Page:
Soldiers as workers: working-class life and conflict in the British army of the nineteenth century

Far from being ‘ruffians officered by gentlemen’, the British army of the nineteenth century was made up of a typical cross-section of working-class men whose military lives mirrored those of the civilian working class, says Nick Mansfield, author of Soldiers as Workers – Class, Employment, Conflict and the Nineteenth-Century Military. As a labour historian, I have always retained a slightly odd interest in military history. … Continue reading Soldiers as workers: working-class life and conflict in the British army of the nineteenth century

The Global Challenge of Peace: introducing book 17 in the Studies in Labour History series

Histories of the transition from war to peace at the end of the First World War tend to focus on the role of statesmen and imperial powers. Now a new book in the Studies in Labour History Series aims to re-examine the year 1919 from below, as its editor, Dr Matt Perry explains Continue reading The Global Challenge of Peace: introducing book 17 in the Studies in Labour History series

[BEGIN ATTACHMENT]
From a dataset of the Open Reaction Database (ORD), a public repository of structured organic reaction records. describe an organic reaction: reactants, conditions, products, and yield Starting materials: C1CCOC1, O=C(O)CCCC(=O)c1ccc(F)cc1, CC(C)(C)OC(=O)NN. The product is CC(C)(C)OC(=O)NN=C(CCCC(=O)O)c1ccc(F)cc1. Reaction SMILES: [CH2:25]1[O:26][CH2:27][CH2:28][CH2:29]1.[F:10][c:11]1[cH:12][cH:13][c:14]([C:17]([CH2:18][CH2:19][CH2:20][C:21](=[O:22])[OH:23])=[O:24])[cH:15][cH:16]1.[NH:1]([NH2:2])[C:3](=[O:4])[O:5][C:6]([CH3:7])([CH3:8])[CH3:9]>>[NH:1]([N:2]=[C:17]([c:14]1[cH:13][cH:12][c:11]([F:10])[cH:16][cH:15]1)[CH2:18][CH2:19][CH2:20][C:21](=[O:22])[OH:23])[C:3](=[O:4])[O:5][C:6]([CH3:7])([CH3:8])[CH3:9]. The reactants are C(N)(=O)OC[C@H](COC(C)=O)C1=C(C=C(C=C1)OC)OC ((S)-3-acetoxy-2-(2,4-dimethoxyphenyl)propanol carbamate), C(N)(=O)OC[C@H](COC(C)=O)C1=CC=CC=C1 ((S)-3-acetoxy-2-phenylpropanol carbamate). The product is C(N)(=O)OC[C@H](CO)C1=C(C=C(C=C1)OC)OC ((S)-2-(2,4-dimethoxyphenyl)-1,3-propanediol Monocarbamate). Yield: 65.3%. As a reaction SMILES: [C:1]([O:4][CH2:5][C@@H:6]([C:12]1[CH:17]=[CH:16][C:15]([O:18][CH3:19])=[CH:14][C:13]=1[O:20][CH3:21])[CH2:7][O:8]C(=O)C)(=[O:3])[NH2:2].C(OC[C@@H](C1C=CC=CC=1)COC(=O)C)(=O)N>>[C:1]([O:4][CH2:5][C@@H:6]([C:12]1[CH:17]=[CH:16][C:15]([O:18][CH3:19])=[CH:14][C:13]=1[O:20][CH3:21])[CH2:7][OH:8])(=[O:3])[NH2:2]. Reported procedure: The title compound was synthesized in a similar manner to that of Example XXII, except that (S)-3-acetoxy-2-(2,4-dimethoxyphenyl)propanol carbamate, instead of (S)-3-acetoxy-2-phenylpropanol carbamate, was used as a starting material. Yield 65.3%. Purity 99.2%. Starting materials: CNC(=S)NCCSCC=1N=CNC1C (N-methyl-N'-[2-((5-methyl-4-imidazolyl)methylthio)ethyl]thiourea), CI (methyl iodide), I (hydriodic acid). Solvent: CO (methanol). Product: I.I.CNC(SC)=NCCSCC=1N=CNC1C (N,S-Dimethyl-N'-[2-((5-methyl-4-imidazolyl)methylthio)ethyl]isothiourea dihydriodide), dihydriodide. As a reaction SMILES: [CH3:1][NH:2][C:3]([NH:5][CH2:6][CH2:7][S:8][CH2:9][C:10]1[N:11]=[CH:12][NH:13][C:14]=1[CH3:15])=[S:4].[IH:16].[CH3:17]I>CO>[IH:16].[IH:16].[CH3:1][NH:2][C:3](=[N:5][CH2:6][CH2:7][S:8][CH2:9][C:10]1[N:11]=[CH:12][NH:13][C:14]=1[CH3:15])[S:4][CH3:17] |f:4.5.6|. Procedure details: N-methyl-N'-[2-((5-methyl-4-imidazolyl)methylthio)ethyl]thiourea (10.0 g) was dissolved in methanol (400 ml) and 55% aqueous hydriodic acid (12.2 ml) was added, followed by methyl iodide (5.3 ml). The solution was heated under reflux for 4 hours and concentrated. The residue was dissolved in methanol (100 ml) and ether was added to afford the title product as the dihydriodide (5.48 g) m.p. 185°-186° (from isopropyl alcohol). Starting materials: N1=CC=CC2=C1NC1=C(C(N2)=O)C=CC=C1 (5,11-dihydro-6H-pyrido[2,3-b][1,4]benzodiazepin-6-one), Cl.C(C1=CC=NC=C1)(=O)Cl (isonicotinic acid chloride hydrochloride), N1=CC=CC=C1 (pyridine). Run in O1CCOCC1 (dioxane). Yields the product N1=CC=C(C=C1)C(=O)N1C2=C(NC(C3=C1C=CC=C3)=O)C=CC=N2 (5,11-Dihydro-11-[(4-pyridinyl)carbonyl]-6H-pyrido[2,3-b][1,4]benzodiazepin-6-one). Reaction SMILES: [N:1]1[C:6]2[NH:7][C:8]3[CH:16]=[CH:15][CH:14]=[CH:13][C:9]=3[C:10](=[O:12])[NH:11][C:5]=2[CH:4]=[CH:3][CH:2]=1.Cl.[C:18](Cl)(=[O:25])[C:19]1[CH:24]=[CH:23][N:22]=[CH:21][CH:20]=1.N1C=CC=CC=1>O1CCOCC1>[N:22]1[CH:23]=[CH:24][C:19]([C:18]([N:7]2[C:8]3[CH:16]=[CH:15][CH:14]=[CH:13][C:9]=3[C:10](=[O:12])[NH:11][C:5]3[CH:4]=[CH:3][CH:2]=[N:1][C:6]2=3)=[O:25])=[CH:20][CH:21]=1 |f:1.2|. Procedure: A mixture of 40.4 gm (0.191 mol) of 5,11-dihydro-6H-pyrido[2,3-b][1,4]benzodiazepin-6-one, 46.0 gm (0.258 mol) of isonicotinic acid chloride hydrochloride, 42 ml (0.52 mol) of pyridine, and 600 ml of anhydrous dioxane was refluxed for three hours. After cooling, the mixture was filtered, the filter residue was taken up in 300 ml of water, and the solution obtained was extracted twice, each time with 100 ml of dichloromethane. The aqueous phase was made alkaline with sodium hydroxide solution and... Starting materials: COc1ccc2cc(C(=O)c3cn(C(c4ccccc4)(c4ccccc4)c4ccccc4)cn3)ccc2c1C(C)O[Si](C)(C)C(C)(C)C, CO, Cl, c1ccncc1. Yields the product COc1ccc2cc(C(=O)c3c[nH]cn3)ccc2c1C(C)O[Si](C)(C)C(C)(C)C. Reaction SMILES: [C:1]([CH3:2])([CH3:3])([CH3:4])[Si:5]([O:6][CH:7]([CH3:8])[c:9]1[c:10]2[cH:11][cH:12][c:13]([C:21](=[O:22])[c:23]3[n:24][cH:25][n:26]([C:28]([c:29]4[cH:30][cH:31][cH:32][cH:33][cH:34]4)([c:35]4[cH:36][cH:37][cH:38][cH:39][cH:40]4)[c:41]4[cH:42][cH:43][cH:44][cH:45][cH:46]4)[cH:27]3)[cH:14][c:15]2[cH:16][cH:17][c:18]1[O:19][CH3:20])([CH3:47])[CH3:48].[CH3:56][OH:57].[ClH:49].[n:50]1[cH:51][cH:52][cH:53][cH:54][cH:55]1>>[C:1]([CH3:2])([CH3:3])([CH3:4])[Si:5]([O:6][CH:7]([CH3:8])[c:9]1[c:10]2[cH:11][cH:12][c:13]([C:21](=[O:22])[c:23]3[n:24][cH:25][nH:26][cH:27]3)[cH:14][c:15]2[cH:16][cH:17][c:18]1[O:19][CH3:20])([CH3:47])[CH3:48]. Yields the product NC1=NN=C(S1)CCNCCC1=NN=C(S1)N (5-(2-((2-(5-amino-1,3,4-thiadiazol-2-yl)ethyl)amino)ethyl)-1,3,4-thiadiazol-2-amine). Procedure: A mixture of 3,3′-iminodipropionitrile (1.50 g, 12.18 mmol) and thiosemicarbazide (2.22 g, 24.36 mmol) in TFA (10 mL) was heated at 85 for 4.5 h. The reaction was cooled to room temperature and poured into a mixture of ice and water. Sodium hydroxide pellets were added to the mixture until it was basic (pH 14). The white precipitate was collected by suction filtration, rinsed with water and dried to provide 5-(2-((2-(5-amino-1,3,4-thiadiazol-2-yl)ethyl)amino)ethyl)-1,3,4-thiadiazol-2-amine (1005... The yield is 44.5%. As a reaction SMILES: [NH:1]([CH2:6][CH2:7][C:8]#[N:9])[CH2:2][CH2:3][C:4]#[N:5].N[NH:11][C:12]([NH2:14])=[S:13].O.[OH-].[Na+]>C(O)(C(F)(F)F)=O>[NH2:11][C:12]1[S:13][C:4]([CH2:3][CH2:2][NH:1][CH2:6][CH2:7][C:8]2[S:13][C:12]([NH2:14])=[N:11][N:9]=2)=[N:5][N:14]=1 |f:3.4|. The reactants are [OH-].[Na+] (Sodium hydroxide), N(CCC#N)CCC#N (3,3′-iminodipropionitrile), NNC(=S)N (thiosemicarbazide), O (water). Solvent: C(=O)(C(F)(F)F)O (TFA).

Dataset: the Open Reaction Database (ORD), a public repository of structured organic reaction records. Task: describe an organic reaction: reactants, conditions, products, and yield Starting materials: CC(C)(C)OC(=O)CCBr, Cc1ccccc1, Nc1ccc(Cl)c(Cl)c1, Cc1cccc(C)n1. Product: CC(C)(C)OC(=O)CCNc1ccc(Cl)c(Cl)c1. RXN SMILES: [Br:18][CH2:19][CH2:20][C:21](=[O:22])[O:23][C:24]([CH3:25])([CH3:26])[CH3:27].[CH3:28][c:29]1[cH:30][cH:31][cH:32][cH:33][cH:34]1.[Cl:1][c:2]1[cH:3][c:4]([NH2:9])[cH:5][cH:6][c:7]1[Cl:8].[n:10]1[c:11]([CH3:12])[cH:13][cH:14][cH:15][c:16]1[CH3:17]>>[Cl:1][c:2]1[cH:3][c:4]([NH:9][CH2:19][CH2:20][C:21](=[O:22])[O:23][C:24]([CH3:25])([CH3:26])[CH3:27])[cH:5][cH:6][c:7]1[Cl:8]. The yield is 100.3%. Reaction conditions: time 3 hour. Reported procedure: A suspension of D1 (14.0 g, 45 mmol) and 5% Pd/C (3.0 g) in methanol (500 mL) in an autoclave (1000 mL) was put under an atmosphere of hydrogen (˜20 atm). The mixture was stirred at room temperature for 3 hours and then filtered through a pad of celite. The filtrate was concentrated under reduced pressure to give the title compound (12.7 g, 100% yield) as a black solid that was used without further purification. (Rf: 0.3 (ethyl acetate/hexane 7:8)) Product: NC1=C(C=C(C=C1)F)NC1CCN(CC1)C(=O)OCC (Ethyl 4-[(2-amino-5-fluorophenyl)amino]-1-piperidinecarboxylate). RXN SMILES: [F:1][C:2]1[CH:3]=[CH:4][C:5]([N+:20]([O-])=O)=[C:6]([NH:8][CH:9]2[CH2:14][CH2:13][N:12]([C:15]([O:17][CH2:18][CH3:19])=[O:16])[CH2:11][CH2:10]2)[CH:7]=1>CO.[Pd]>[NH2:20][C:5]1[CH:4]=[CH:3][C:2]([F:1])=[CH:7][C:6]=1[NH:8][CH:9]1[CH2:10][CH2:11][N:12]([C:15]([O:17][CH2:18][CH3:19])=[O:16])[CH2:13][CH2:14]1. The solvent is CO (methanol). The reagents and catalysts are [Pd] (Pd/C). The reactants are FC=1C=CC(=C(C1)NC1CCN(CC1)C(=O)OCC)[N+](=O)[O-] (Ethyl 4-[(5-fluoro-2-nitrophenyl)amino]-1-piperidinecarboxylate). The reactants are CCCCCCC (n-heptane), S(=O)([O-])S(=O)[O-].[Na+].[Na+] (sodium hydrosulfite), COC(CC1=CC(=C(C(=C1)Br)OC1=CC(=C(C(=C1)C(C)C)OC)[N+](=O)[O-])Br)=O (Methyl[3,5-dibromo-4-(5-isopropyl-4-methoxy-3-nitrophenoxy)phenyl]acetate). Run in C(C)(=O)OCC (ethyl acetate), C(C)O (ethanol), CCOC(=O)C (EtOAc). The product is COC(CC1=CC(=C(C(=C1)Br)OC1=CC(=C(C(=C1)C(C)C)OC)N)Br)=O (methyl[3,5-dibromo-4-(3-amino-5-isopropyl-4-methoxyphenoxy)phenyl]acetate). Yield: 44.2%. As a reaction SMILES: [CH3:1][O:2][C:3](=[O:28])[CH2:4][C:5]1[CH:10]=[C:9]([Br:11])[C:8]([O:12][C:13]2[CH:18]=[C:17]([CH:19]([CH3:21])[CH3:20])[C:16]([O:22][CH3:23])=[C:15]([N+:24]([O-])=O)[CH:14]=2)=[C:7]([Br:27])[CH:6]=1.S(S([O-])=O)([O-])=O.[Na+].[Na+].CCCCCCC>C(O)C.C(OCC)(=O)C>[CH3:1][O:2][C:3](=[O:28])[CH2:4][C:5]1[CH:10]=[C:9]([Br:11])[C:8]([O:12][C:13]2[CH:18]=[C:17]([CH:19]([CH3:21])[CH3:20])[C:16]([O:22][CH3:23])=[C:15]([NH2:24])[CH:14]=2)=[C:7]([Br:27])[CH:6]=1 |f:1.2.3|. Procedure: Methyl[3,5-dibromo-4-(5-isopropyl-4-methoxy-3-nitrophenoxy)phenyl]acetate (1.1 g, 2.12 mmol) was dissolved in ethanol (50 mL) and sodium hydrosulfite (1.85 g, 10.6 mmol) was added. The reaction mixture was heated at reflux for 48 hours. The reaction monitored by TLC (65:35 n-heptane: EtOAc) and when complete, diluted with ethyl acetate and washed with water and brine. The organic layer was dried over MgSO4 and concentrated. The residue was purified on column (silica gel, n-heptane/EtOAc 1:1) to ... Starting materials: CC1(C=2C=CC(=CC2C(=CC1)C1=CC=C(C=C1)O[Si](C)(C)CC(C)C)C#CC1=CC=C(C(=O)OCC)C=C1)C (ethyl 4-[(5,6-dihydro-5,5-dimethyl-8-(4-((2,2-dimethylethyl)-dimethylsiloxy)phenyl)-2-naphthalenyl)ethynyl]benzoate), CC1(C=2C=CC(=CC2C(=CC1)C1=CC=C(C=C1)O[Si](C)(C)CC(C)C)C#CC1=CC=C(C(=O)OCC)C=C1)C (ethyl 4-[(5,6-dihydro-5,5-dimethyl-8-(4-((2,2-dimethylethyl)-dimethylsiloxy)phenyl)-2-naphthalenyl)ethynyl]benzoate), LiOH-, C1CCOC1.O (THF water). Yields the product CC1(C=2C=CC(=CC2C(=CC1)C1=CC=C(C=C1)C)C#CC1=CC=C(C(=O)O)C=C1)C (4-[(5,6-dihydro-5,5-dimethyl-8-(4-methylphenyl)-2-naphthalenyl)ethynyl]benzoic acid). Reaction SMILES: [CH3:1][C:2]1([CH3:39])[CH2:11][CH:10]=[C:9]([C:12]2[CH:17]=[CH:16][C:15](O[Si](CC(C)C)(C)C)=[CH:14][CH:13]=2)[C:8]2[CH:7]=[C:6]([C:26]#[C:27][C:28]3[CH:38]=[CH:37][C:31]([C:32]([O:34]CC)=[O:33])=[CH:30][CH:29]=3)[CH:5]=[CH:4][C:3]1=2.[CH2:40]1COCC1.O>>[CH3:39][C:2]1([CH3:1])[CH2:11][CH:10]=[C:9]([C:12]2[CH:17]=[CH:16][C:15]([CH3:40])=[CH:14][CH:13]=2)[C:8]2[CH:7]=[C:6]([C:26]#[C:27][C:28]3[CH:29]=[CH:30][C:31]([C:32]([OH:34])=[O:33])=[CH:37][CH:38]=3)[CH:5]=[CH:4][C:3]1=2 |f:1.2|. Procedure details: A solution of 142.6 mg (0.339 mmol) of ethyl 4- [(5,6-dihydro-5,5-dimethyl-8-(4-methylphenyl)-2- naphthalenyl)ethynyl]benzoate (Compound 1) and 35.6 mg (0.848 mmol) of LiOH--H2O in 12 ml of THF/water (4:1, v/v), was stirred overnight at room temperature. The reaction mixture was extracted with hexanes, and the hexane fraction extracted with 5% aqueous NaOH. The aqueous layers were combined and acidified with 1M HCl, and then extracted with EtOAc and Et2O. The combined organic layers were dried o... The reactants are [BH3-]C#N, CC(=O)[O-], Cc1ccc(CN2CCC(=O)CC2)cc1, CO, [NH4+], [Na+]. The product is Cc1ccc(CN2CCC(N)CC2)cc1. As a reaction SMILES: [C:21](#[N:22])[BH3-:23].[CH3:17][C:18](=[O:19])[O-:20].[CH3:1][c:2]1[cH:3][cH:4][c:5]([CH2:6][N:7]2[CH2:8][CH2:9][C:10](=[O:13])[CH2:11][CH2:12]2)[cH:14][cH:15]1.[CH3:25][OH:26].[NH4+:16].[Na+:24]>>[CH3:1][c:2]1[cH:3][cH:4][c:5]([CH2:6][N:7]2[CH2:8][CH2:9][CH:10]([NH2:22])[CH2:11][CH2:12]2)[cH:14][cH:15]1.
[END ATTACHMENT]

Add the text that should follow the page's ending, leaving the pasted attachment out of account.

Workers of the Empire Unite: introducing book 15 in the Studies in Labour History series

Co-editor Yann BĂ©liard introduces the latest volume in the Studies in Labour History book series. In most studies of British decolonisation, the world of labour is neglected, the key roles being allocated to metropolitan statesmen and native elites. Instead this volume focuses on the role played by working people, their experiences, initiatives and organisations, in the dissolution of the British Empire, both in the metropole … Continue reading Workers of the Empire Unite: introducing book 15 in the Studies in Labour History series